4. Facilitates the development of health care systems that address the needs of culturally diverse

populations, providers, and other stakeholders.

5. Evaluates the impact of health care delivery on patients, providers, other stakeholders, and the


6. Analyzes organizational structure, functions and resources to improve the delivery of care.

7. Collaborates in planning for transitions across the continuum of care.

Ethics Competencies

1. Integrates ethical principles in decision making.

2. Evaluates the ethical consequences of decisions.

3. Applies ethically sound solutions to complex issues related to individuals, populations and systems of


Independent Practice Competencies

1. Functions as a licensed independent practitioner.

2. Demonstrates the highest level of accountability for professional practice.

3. Practices independently managing previously diagnosed and undiagnosed patients.

3a). Provides the full spectrum of health care services to include health promotion, disease
prevention, health protection, anticipatory guidance, counseling, disease management, palliative,
and end of life care.

3b). Uses advanced health assessment skills to differentiate between normal, variations of normal

and abnormal findings.

3c). Employs screening and diagnostic strategies in the development of diagnoses.

3d). Prescribes medications within scope of practice.

3e). Manages the health/illness status of patients and families over time.


4. Provides patient-centered care recognizing cultural diversity and the patient or designee as a full

partner in decision-making.

4a). Works to establish a relationship with the patient characterized by mutual respect, empathy, and

4b). Creates a climate of patient-centered care to include confidentiality, privacy, comfort, emotional

support, mutual trust, and respect.

4c). Incorporates the patient’s cultural and spiritual preferences, values, and beliefs into health care.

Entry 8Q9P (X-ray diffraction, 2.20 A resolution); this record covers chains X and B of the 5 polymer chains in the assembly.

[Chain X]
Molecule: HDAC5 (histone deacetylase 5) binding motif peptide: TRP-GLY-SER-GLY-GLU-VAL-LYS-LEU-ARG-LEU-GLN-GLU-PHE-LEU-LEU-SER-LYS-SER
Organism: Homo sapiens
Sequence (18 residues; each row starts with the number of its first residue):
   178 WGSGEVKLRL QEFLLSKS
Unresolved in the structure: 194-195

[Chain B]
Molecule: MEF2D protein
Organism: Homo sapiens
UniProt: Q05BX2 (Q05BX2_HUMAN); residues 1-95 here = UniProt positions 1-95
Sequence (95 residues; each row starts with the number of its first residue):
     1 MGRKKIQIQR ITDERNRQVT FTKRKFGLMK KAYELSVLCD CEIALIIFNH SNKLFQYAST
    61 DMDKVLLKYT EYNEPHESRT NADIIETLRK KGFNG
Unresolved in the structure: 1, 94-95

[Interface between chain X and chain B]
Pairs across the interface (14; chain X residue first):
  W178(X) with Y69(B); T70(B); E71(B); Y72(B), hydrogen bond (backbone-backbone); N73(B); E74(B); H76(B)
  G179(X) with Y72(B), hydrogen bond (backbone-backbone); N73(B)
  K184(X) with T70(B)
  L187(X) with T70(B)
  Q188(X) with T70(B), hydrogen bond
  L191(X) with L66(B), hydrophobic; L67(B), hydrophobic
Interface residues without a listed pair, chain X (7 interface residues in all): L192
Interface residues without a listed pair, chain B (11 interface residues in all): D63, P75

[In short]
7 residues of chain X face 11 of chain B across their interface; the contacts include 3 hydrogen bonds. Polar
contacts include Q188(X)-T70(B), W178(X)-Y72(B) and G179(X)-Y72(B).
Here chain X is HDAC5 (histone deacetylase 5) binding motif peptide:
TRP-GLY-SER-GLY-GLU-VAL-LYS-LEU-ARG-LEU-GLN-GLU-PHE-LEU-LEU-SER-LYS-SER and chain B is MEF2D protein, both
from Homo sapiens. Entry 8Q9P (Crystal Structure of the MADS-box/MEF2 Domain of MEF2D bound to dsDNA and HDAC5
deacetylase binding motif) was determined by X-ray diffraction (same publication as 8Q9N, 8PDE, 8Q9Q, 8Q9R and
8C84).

4d). Preserves the patient’s control over decision making by negotiating a mutually acceptable plan

of care.



Care processes: Actions or changes that occur during the delivery of health care.

Clinical investigative skills: Those skills needed to conduct inquiry of practice questions/therapies,
evaluate discovered evidence, and then translate it into practice.

Cultural diversity: Common beliefs, values, practices and behaviors shared by multiple subgroups or

Culture of excellence: The environment developed through the internalization of core values and a
shared commitment in which the highest standards of personal integrity, professionalism, and clinical
expertise are upheld.

Evidence-based practice: The “conscientious, explicit and judicious use of current best evidence in
making decisions about the care of individual patients. Individual clinical expertise is integrated with the
best available external evidence from systematic research.” (modified from Sackett, 1996).

Globalization: The interrelated influence of actions, resources, cultures, and economies across nations.

Health policy: The set of decisions pertaining to health whether made at local, state, national, and global
levels that influences health resource allocation.

Independent practice: Recognizes independent licensure of nurse practitioners who provide
autonomous care and promote implementation of the full scope of practice.

Independently: Having the educational preparation and authority to make clinical decisions without the
need or requirement for supervision by others.